From 2011-17, the use of e-cigarettes by North Carolina students has increased 894% for high schoolers and 430% among middle schoolers, according to the 2017 North Carolina Youth Tobacco Survey. Nonprofits and student activists are working to educate young users about the potential dangers of the drug trend.
Through medication-assisted treatment, addicts in custody could receive controlled doses of opioids such as methadone or buprenorphine — which don’t produce as strong of a high — in conjunction with counseling and therapy to help them avoid returning to more dangerous substances such as heroin or fentanyl.
Up to 200 roses of many varieties will be on display this weekend at the N.C. Arboretum.
The U.S. Forest Service plans to harvest the majority of trees at 16 sites in Nantahala National Forest beginning next year as part of its Southside Project. Story by Jack Igelman, originally published by Carolina Public Press.
Nonprofit Blue Ridge Health has opened eight school-based clinics: five in Henderson County, where the child poverty rate is 22.5% and 5% of children have no health insurance; one in neighboring Polk County (21.3% child poverty, 5.8% uninsured children); and, last month, two in Jackson County.
With flat land at a premium, how can new housing developments arise to accommodate the influx of new Ashevilleans without sacrificing water quality or the majesty of unspoiled vistas? Some conservationists say the answer lies with “sustainably developed” neighborhoods.
Activists with the Health Equity Coalition are organizing a Friday, May 24, community forum to explore how the $1.5 billion Dogwood Health Trust, created from the sale of Mission Health, offers the prospect of “life-changing” investments in the wellbeing of residents in 18 Western North Carolina counties. Also, it’s time to strive to drive less in the runup to the Strive Beyond Summit at Sierra Nevada Brewing Co. in Mills River on Friday, May 31, from 3-5 p.m.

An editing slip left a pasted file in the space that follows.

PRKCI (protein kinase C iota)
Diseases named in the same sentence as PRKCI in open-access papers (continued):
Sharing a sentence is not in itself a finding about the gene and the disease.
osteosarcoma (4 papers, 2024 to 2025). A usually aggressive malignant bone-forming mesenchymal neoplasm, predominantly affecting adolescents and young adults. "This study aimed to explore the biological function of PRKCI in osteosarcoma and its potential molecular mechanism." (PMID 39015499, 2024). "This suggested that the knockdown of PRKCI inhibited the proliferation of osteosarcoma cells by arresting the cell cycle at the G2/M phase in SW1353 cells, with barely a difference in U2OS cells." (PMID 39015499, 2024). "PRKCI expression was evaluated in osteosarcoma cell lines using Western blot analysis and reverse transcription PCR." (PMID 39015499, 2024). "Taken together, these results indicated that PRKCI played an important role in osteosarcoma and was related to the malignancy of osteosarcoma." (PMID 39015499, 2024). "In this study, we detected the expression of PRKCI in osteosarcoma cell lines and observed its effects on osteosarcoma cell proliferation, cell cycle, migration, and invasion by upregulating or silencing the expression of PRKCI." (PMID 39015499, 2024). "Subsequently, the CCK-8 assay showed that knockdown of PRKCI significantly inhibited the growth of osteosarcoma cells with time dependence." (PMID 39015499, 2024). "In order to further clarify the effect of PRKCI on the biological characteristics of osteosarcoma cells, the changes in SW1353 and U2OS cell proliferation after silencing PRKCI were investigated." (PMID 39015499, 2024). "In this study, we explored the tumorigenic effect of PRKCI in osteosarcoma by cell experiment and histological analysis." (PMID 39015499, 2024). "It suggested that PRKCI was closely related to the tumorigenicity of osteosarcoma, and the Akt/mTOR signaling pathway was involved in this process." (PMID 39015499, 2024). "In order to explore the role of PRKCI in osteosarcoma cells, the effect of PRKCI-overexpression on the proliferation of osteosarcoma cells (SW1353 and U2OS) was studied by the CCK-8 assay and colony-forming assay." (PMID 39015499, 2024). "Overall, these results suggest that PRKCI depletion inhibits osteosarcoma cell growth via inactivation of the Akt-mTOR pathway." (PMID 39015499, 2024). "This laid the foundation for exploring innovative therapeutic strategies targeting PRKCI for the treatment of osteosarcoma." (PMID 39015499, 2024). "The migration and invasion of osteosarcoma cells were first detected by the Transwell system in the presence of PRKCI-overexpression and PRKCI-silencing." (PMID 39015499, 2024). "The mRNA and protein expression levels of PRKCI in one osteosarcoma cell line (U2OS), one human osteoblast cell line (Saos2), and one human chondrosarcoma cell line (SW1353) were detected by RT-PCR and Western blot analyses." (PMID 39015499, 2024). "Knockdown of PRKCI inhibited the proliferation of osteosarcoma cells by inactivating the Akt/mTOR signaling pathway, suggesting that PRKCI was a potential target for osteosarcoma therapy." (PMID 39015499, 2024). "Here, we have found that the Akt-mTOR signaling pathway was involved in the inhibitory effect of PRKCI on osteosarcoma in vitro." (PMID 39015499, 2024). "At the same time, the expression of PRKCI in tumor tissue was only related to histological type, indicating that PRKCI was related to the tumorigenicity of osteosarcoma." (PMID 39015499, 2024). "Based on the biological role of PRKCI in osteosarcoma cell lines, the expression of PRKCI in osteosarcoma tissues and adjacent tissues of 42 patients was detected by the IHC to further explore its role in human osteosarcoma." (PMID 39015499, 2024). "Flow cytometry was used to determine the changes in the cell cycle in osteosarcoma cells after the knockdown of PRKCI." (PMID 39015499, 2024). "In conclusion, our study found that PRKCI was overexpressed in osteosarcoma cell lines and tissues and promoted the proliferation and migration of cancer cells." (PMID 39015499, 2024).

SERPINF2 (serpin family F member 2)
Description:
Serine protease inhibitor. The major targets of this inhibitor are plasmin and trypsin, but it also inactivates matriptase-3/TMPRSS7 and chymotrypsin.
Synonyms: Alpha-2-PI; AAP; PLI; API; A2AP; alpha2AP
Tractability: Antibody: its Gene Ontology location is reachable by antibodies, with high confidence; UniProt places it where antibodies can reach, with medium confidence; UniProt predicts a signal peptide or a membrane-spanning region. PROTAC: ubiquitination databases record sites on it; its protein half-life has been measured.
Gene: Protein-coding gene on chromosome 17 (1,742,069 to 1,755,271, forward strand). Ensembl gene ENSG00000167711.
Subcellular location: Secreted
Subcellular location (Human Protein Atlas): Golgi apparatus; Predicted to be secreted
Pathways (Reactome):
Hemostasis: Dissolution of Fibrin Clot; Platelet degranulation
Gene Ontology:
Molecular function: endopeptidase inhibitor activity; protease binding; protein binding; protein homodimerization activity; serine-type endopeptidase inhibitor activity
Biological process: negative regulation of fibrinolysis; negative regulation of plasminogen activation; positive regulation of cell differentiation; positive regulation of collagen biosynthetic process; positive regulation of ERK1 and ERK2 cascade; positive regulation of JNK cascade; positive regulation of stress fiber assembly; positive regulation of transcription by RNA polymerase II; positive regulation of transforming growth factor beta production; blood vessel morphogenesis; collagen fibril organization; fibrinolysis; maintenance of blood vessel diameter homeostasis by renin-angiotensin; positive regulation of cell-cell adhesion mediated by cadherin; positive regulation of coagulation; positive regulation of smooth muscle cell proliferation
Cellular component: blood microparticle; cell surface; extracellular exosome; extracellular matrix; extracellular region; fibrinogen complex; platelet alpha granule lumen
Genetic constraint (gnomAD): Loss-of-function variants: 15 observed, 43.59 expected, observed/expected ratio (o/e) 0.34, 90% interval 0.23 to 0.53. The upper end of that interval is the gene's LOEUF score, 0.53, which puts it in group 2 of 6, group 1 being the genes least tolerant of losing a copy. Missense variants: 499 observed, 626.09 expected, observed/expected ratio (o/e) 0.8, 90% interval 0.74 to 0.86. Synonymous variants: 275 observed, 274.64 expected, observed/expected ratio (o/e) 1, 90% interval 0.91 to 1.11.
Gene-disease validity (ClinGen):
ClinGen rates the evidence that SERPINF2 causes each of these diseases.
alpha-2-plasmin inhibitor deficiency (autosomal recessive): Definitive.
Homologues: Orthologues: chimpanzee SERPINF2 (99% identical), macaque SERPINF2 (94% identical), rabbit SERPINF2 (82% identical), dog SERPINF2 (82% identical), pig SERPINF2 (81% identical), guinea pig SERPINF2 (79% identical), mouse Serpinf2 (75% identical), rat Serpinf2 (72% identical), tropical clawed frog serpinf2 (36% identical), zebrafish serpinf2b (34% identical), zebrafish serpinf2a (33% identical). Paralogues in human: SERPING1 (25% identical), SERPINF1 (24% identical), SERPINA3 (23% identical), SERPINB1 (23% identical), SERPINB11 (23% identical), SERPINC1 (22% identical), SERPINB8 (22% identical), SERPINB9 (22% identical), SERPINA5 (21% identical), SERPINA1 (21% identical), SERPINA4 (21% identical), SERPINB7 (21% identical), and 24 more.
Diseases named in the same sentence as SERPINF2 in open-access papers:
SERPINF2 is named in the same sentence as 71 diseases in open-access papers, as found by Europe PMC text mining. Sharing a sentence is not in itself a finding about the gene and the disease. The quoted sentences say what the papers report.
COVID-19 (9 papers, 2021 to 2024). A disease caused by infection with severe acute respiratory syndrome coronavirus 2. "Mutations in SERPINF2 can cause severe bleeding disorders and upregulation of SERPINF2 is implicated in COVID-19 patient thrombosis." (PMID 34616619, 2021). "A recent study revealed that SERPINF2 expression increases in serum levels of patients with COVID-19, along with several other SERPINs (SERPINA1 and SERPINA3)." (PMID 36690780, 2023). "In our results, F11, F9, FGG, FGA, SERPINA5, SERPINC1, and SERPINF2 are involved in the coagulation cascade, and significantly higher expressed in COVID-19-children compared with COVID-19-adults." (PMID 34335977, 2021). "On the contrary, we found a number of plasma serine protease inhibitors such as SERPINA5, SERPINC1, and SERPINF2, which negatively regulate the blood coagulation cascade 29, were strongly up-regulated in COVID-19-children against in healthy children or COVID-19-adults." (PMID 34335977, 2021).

Facing years of financial instability, Brother Wolf announces funding gap and a new effort to rectify administrative policies that led to the current adversity.
Proceeds from the sale support the all-volunteer nonprofit group’s annual garden grant awards and other programs.
Based on their work with teens experiencing depression, local professionals discussed their observations of a major factor that has changed in young peoples’ lives since 2005: near-universal use of social media.
While each tailgate market serves its own area and demographic, they all adhere to roughly the same model, policies and procedures, the logistics of which begin well before opening day and continue through the season.
The Buncombe County Health and Human Services Department will offer syringe services at its 40 Coxe Ave. clinic beginning in July or August, joining the Needle Exchange Program of Asheville and the Steady Collective in providing supplies and education to reduce the harms associated with injection drug use.
At least 35 bears have been struck and killed since May 2018 in the 28-mile stretch of I-40 between the Maggie Valley exit and the Foothills Parkway in Tennessee. The Pigeon River Gorge Wildlife Connectivity Project, a joint effort of at least 19 governmental and nonprofit groups, is working to bring that death rate down.
Some places in Buncombe County still offer outdoors solitude without a lengthy drive to Great Smoky Mountains National Park or an obscure corner of Pisgah National Forest. Mark Barrett offers the following guide to nearby destinations where you typically won’t meet someone at every turn.
Peonies are unfussy perennials with beautiful, colorful blooms. And many varieties will be on full display this month at Wildcat Ridge Farm in Clyde.
“Rain barrels don’t catch much, but you can do an open-ground dry stream with stone and a creek bed,” explains Steve Ambrose about the craft introduced to him by friend and business partner Rafael Moreno-Baron. “It will last forever, and you can build it with stuff you found onsite.”
Smith, who volunteers and serves on the library’s board, says the nonprofit has reached more than 300 paid members and is still growing. As a result, items such power washers and circular saws spend more time building and cleaning than they do collecting dust.
“This is giving us a way to organize at a regional scale around carbon farming and climate resilience,” says Co-operate WNC founder and permaculture educator Friedman. “Us doing little stuff in our backyards is not adding up to climate resilience — I wish it were, but it’s not.”